Who would think you'd miss a fleet of big brown trucks? Man, if they say UPS on the side, you'll miss them if they're off the streets for long! That's what America found out when the UPS drivers went on strike. Within hours in some cases, days in almost every case, thousands of UPS customers were in a crisis. I couldn't believe what the strike revealed, that 80 percent of America's packages, at least before the strike, were carried by UPS! Apparently, all the other guys were fighting it out for the other 20 percent. On the first day back after the strike, I'll bet some of those drivers were greeted with a standing ovation by some of their customers, "You're back! We're saved!" What a mess it was, huh? Businesses were almost on the ropes in a few days. They were manufacturing their product, the folks on the other end needed their product. But it wasn't happening. A sender and a receiver aren't enough, if the person delivering it isn't doing their job!
The Garden of the Gods in Colorado is one of the most beautiful spots in America. And God has allowed the Navigators ministry to have their headquarters right there. My first time there was for a national committee meeting, where they worked us very hard. But finally someone suggested a hike to the waterfall. They told me this was some of the most spectacular scenery around these parts. Little did I suspect this was also an initiation for us rookies on the committee. Our walk started out on a nice path that ran next to this roaring mountain stream, and it was really roaring from the recent snowmelt in the mountains. Finally, we walked to this dead-end where there was only a rock wall in front of us. I said, "Where's the waterfall?" "Over there," they said, pointing across the stream. I asked the obvious question, "How do you get to it?' They pointed to this narrow pipe that spanned the stream and they said, "You cross the pipeline." I told them, "You cross the pipeline!" They were expecting me to balance myself on this little pipe and walk across? But that was the only way to get to the incredible beauty on the other side!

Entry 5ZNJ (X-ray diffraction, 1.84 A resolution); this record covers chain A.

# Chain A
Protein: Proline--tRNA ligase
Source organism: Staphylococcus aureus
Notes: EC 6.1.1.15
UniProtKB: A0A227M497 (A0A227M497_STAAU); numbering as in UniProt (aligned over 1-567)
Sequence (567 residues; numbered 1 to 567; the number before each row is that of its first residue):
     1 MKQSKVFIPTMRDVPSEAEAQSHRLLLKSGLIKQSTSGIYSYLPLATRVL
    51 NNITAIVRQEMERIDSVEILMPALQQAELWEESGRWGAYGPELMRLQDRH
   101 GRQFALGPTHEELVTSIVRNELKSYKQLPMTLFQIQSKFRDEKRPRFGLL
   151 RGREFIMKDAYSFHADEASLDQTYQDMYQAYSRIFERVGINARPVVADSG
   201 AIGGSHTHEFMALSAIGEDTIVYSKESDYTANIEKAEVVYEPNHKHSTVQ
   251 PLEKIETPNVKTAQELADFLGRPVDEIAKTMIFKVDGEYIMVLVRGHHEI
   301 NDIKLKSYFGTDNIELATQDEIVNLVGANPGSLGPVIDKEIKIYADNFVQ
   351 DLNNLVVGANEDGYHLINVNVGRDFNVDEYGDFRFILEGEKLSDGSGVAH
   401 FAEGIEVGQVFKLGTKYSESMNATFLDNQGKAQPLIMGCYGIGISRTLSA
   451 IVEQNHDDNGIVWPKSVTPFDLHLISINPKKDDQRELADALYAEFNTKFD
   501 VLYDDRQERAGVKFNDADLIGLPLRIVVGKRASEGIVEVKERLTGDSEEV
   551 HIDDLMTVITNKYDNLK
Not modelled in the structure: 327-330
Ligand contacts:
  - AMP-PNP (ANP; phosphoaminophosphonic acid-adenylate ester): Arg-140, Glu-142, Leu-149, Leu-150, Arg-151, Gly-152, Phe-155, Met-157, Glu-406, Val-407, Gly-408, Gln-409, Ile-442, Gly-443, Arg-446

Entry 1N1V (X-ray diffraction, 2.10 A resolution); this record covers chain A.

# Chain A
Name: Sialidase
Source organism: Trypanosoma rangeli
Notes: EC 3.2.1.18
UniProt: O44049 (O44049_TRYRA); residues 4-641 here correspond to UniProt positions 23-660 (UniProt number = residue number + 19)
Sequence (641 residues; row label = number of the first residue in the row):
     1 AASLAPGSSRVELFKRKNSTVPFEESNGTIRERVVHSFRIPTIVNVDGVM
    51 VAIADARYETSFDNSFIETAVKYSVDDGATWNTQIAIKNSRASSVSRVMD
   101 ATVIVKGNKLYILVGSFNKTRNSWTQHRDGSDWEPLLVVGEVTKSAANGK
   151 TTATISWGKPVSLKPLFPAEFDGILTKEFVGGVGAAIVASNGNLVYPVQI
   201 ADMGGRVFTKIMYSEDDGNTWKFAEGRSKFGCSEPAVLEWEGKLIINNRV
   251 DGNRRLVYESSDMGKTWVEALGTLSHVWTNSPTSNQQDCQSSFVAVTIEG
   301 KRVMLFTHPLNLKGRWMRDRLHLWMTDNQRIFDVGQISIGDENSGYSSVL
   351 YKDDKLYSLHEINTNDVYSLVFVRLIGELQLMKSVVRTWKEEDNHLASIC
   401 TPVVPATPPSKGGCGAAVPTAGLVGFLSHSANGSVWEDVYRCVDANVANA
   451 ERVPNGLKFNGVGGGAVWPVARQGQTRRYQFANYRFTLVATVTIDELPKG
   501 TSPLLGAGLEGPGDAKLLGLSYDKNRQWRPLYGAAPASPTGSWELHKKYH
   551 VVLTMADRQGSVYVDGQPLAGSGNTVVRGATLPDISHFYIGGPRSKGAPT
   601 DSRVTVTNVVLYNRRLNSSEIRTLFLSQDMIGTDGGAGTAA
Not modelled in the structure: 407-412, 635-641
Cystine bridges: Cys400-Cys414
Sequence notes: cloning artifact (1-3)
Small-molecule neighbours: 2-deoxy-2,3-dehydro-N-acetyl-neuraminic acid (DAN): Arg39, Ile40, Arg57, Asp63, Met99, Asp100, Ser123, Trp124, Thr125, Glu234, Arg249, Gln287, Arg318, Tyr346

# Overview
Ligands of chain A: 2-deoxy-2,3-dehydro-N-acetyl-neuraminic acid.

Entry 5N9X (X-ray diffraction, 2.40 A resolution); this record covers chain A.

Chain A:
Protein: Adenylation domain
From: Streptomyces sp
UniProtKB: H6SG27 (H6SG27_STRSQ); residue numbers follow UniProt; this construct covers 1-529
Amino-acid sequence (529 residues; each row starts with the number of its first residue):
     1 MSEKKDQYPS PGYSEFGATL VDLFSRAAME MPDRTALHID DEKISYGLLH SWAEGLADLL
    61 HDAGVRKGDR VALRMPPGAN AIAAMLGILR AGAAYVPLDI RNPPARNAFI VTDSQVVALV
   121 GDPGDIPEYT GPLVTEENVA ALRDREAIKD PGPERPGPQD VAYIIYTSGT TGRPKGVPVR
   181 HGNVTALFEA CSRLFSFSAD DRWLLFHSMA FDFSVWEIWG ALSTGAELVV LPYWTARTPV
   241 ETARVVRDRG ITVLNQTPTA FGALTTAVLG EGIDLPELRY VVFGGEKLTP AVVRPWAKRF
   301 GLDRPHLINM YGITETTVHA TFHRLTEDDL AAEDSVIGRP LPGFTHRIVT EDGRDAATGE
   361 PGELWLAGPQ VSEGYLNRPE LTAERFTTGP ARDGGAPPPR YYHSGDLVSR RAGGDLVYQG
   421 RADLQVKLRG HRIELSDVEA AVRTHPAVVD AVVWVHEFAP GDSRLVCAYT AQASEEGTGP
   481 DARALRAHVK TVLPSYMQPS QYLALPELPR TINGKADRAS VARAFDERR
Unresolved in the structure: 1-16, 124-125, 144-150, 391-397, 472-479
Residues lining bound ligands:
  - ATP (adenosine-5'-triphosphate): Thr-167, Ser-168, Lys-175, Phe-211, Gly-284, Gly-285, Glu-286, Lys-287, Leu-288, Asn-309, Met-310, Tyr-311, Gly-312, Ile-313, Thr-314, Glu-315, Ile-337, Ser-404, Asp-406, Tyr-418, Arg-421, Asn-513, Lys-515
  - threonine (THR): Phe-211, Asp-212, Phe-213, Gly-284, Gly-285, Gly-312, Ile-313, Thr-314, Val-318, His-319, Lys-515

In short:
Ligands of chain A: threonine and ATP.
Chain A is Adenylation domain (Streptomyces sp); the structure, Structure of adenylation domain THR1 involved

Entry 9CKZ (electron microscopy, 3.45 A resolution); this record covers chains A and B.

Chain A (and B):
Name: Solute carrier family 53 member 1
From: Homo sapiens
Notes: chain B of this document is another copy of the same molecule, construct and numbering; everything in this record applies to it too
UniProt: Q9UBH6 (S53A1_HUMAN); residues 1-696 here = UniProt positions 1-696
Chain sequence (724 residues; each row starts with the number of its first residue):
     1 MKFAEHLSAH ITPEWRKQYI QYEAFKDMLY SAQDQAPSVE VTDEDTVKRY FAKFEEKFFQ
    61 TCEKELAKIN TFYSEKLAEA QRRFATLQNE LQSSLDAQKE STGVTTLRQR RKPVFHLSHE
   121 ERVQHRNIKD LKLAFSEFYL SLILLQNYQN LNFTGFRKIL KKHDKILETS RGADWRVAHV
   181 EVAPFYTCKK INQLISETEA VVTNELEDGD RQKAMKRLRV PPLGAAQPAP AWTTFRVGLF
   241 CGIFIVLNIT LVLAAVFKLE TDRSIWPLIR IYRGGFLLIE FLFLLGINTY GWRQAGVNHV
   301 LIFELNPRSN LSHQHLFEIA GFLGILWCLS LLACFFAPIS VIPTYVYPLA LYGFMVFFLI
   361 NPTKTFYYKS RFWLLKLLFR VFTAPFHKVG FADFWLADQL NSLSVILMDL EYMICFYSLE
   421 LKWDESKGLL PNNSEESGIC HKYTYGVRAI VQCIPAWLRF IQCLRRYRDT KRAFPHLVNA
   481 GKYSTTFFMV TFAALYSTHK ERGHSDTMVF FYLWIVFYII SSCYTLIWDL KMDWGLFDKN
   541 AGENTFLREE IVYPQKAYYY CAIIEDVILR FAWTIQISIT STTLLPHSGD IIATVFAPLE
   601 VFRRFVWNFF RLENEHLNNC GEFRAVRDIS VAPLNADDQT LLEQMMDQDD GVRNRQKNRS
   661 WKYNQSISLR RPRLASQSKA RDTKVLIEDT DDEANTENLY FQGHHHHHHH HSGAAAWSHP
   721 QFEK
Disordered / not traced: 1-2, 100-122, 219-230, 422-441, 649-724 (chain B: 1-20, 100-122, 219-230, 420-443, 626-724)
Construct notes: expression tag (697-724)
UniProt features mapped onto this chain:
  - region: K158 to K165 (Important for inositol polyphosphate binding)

Isn't it amazing how intrigued so many people are with the Titanic - 85 years after it hit an iceberg and sank? Two TV mini-series on it, a blockbuster movie, explorations of the wreckage, even sales of pieces of coal from the Titanic. But it's hard to get the picture out of our minds. The proudest ship ever built - the supposedly unsinkable ship - on its maiden voyage, and then the haunting images of her disappearing into the icy waters of the Atlantic. Some 1,500 people died that night! It wasn't that the Titanic didn't try to get help. They set off flares and radioed an S.O.S. - which was picked up by a ship named the California. Historians have generally thought the California was about 20 miles away that fatal night - too far to away to help. That was until we learned exactly where the Titanic went down. Looking at the location of the California that night and the location of the Titanic has revealed an awful historical secret. It turns out the California was only about five miles away! Which means they were close enough to save people - and they just didn't respond.
I met Gary when we were both working with our local high school football team. He was a coach - I was the football. Actually, I was sort of an unofficial chaplain for the team. Gary's basically a happy guy, pretty laid back. Until they come up in the conversation. They are the men who were prisoners of war or missing in action in the Vietnam War. When it comes to the subject of the MIA's who have not been accounted for, Gary isn't laid back anymore. He becomes very intense, very serious. He is one of a number of veterans who are determined to do whatever they can to make sure we do everything we can to locate or account for those missing soldiers. I was at a flag-raising ceremony where Gary participated in uniform. The rallying point of the veterans there was that black flag - you may have seen it. It has the silhouette of a man's head on it - the words P.O.W. and MIA - and a stirring four-word motto - "You are not forgotten."